Better Project Cost Planning and Project Cost Control with SAP
I sent a colleague of mine this link recently in connection with a discussion we were having on project budgeting.
It’s very difficult to pick a start point in this ‘Mandelbrot’- and it’s sometimes like that for project budgeting. If you are an SAP customer it’s important to have a ‘start point’ in the process as this will help you decide which of the tools delivered by SAP will best meet your requirements.
Let’s look at internal projects (customer projects have a revenue leg which just confuses the discussion at this stage – the principle is the same) – maybe R&D projects or six-sigma projects would be good examples. There are two main areas I’ll talk about in this blog, firstly the planning of the project and secondly the execution of the project. There are some critical questions to ask concerning both of these areas, the answers to which will help you get to a stating point in designing a robust cost planning and tracking process.
Does the organisation do top-down or bottom-up planning? Do you plan your costs at the WBS level, and distribute a lump sum across the duration of the WBS (top-down) or do you plan down to hours and dollars per day, and then roll this up to the WBS level (bottom-up)? There is no reason an organisation can’t do both. Or indeed plan at different levels in a single project. For example you may allocate a lump sum to the ‘Planning ‘stage of a project, while doing cost planning at a lower level for the execution phase. It is not an either or choice but you have to be able to give your project managers clear guidance on the options and which to use in which case. This guidance is not meant to be restrictive but to ensure that subsequent processing of the project is as smooth as possible. As an example we could say that all WBS elements that the Project Manager expects to be less than $50k don’t need detailed planning. Another guidance statement could be: All projects with a start date less than a year into the future need detail planning. This allows Project Manager and budget seekers to get budget allocated but not have to do the detailed planning.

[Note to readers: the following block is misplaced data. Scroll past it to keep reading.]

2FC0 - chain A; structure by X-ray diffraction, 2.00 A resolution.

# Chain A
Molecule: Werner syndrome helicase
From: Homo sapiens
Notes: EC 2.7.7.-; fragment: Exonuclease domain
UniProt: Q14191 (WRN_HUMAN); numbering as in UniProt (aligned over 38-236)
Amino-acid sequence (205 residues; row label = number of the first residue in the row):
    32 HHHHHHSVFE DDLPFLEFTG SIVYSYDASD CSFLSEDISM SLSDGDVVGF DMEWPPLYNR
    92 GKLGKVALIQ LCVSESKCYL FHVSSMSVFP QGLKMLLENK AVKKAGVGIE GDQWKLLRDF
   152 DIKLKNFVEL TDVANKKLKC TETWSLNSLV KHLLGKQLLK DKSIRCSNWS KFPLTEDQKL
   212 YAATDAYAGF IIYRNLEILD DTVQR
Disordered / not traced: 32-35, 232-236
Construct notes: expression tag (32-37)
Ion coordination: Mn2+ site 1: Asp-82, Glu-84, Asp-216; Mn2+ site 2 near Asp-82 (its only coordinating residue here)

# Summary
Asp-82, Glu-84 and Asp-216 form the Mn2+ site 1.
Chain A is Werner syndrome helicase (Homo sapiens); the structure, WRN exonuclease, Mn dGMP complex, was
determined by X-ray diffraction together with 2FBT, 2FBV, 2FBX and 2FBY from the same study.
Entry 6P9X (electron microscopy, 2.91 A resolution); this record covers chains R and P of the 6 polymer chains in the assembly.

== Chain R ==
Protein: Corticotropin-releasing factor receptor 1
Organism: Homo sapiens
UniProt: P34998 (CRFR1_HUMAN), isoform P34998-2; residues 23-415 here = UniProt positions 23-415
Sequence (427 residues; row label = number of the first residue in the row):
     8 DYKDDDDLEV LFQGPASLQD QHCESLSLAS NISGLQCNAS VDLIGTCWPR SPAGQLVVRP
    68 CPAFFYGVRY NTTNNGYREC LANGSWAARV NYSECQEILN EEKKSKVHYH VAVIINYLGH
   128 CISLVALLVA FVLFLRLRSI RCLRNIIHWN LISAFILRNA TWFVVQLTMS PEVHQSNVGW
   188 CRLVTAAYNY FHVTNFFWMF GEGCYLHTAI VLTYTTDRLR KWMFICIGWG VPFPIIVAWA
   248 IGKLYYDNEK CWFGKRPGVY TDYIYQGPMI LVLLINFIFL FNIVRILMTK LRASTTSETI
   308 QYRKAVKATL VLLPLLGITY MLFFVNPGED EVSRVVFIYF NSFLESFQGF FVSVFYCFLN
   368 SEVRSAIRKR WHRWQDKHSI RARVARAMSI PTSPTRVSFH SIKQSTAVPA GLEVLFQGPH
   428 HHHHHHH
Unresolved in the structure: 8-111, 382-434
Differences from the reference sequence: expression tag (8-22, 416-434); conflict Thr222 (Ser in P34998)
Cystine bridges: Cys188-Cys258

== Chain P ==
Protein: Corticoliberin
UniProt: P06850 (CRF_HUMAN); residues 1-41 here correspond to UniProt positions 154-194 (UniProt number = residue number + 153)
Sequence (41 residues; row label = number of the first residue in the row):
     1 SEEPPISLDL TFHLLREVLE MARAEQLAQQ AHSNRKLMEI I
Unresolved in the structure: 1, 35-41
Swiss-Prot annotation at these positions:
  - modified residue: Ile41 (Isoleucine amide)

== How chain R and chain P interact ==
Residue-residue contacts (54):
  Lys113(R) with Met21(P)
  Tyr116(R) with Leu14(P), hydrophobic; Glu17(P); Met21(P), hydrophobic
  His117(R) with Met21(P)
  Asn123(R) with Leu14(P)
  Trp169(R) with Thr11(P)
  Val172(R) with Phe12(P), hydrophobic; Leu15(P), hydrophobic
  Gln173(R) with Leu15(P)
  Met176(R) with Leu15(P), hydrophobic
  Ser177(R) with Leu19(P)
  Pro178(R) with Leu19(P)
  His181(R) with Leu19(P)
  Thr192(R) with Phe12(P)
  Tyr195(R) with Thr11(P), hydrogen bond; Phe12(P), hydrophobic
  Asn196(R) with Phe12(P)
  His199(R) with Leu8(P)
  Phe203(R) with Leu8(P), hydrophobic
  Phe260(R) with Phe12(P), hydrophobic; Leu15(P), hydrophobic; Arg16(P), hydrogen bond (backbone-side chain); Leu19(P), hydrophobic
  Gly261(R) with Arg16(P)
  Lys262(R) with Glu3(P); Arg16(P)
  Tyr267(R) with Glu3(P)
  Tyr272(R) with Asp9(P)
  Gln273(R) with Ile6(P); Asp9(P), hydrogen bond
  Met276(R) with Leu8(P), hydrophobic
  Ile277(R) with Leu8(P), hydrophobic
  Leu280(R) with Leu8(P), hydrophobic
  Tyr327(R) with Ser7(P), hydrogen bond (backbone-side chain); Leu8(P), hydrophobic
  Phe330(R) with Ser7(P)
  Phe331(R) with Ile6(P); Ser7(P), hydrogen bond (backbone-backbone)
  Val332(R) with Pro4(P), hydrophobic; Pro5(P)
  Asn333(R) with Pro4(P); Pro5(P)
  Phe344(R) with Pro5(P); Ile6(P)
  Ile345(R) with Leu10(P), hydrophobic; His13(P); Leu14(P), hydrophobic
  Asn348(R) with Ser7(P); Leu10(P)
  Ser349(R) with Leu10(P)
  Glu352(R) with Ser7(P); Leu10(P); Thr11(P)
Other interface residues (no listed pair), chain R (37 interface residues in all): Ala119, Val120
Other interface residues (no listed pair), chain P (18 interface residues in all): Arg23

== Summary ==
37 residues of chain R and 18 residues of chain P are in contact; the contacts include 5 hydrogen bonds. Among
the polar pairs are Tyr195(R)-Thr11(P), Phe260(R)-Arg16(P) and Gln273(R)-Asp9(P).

So what happens on execution of the project? The level of planning chosen initially determines what can be reported on during the execution of the project. If your planning is done at a high level, on WBS elements, as a lump sum, then the progress of the WBS element can only be done by time or total costs. You’d not be able to use effort as a determinant of percentage of completion (POC). If lower level planning is done on the project then effort, as the number of hours expected to be done and then compared to the actual hours can be used to determine percentage of completion. During the execution of the project it is often a requirement to be able to check budget availability during the project. The decision here, when using SAP tools (RPM or Investment Management), is whether or not you need ‘real-time’ checking of funds available, or whether reporting on planned costs against actual costs is a sufficient control. Many organisations, initially at least, select real-time budget control, i.e. a transaction (purchase order, time confirmation, etc) is stopped if funds are not available. While this might seem appealing initially, what does the organisation do when this happens? Stop the project? Usually not (although there may be cases where you want this to happen) so reporting, perhaps with an e-mail sent if a budget is exceeded is a often a more pragmatic solution.
As you look at your SAP supported project cost planning processes a good starting point is to decide when you do top-down and when you do bottom-up cost planning and, once planned and started, how you control the actual costs flowing against the project. These decisions will be a good framework on which to build better project cost management processes.